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A study examining demographics and hospital utilization for chronically homeless persons with disabilities was conducted at pre-housing enrollment and at 6 months post-housing. Of the 20 participants, 70% (n = 14) were African American and 30% (n = 6) were white; 100% (n = 20) were non-Hispanic; 90% (n = 18) were men; 40% (n = 8) were veterans; Median years since last permanent housing and total homelessness were 7 and 10.5 respectively. The following increases were observed: employment (0 to 1); income (20%, n = 4 to 35%, n = 7); primary care (25%, n = 5 to 95%, n = 19); and mental health service use (25%, n = 5 to 60%, n = 12). Known disabilities included HIV (15%, n = 3); hepatitis C (45%, n = 9); mental illness (60%, n = 12) and substance abuse (80%, n = 16) with 45% (n = 9) dually diagnosed. During the course of the study, emergency department visits and inpatient hospitalization use decreased. While these differences were not statistically significant (p = 0.14 and p = 0.31, respectively), they translate to an estimated $250,208 savings.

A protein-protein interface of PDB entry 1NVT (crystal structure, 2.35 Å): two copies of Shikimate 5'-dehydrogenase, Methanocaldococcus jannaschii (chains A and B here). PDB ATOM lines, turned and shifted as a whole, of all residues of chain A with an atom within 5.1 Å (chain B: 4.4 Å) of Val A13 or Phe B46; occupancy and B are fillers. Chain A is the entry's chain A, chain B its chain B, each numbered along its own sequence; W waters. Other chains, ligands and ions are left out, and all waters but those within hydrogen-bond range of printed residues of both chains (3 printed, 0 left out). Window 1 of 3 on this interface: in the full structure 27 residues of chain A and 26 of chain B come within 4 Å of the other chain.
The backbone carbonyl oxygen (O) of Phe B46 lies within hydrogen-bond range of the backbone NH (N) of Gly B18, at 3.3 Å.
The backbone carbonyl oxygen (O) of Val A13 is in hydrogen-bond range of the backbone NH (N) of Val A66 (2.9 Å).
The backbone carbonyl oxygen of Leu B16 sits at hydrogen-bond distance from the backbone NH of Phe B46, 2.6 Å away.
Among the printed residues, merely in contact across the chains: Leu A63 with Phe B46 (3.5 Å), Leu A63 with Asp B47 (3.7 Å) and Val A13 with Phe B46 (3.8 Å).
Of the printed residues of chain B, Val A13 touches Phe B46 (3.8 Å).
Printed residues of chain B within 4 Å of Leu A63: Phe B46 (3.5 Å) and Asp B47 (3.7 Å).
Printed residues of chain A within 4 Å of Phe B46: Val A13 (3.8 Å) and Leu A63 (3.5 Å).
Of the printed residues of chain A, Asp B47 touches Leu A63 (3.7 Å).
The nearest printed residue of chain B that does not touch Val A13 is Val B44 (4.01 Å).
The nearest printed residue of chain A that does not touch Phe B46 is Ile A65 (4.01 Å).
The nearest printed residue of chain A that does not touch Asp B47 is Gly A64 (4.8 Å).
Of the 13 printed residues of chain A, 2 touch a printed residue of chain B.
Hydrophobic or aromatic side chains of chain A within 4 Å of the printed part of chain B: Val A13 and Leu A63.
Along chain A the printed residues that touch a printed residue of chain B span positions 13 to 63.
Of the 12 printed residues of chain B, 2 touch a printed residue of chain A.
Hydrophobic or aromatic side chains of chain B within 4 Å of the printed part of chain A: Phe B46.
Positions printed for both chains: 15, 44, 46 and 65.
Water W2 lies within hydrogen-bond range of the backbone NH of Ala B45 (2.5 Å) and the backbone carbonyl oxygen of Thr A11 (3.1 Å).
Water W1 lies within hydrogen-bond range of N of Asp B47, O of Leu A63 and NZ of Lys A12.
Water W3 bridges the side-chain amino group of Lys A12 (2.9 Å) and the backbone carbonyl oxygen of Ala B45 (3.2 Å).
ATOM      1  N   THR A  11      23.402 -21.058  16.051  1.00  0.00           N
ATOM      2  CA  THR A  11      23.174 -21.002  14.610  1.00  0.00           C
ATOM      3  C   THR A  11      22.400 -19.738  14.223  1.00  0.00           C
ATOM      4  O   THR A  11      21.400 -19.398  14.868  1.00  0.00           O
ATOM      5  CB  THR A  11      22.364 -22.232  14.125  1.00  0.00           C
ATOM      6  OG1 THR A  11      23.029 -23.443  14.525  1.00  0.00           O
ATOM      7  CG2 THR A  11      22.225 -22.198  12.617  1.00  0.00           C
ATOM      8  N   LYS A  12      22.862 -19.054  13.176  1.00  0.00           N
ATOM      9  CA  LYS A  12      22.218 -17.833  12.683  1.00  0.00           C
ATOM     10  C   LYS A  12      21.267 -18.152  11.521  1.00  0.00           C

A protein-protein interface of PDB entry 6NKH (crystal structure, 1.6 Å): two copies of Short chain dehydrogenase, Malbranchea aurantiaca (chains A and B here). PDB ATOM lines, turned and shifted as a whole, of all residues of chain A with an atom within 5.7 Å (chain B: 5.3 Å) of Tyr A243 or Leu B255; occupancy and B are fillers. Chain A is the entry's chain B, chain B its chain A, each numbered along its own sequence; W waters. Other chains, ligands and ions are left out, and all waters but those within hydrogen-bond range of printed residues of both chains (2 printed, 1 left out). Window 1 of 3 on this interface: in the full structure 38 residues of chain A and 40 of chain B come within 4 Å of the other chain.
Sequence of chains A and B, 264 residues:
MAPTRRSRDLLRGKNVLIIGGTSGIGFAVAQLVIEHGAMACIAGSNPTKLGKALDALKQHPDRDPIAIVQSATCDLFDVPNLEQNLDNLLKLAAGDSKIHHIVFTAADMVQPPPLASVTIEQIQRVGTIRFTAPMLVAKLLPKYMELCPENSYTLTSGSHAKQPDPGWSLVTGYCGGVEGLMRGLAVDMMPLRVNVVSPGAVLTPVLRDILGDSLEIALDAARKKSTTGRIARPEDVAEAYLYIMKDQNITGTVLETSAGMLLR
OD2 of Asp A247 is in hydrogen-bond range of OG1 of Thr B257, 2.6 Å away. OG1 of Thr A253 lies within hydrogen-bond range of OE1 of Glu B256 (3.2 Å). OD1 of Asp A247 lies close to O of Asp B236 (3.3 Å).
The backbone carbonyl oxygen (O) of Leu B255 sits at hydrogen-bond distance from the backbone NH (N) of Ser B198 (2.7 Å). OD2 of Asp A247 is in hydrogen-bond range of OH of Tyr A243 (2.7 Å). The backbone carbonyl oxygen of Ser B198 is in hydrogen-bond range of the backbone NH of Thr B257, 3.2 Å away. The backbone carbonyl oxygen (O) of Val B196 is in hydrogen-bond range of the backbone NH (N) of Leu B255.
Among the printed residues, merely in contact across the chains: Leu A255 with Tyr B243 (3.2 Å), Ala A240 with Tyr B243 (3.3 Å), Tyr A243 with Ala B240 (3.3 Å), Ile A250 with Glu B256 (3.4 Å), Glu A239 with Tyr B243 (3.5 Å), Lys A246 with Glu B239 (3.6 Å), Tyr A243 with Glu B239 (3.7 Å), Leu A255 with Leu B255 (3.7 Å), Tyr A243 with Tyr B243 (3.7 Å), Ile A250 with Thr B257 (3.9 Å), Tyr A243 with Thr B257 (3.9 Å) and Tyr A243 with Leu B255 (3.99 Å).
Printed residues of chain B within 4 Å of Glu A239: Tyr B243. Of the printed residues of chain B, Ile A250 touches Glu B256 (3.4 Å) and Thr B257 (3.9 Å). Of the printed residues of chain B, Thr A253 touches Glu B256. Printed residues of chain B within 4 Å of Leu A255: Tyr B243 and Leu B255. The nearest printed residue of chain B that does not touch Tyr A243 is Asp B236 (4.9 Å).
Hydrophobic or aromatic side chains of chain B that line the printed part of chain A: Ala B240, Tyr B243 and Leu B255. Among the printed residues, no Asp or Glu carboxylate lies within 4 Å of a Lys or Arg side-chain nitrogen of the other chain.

Journal
2010
Journal of Urban Health
87
6
912-919
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A program of the U.S. Department of Health and Human Services Substance Abuse & Mental Health Services Administration, Center for Mental Health Services